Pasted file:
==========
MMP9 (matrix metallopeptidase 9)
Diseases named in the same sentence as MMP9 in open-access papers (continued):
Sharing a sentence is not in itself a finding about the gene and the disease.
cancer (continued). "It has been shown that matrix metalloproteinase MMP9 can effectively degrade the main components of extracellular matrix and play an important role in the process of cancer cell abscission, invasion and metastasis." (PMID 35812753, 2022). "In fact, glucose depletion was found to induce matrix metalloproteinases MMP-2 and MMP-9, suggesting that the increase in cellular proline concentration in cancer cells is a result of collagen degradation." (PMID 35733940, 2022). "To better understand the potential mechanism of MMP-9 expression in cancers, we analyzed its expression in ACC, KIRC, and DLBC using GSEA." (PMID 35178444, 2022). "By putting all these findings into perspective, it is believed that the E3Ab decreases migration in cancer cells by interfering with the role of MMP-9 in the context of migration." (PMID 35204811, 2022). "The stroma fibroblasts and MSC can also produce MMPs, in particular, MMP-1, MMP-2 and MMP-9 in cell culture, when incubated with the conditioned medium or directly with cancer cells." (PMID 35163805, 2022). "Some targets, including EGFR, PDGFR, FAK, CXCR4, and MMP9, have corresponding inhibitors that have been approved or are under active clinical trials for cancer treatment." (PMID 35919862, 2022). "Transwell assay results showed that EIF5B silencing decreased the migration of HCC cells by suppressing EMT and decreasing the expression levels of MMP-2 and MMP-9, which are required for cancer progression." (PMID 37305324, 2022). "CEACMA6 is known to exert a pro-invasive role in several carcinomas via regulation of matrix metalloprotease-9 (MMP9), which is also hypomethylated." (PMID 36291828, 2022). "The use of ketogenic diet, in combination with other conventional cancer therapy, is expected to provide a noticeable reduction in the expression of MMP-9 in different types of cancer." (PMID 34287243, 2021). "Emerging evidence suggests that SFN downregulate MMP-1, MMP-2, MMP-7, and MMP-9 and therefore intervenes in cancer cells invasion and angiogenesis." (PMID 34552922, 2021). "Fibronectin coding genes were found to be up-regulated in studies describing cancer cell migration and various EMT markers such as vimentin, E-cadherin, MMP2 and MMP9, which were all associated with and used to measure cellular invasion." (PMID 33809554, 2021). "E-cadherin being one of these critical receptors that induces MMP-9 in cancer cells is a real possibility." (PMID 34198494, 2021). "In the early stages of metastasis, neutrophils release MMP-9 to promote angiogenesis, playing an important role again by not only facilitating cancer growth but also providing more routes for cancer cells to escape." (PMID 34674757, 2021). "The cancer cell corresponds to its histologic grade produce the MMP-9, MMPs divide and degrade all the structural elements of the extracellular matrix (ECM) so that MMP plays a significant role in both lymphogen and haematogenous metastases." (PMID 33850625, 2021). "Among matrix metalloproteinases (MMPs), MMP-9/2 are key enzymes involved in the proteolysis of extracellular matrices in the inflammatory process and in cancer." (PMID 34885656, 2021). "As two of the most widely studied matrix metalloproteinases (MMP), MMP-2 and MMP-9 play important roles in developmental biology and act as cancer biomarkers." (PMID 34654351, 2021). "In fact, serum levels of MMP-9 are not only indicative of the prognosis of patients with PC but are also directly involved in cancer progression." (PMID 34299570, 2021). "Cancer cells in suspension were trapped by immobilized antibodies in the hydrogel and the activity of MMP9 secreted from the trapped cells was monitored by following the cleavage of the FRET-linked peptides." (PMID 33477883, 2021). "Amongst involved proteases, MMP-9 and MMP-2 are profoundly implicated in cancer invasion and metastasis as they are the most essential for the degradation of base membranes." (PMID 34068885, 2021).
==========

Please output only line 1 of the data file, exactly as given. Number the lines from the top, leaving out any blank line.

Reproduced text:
MMP9 (matrix metallopeptidase 9)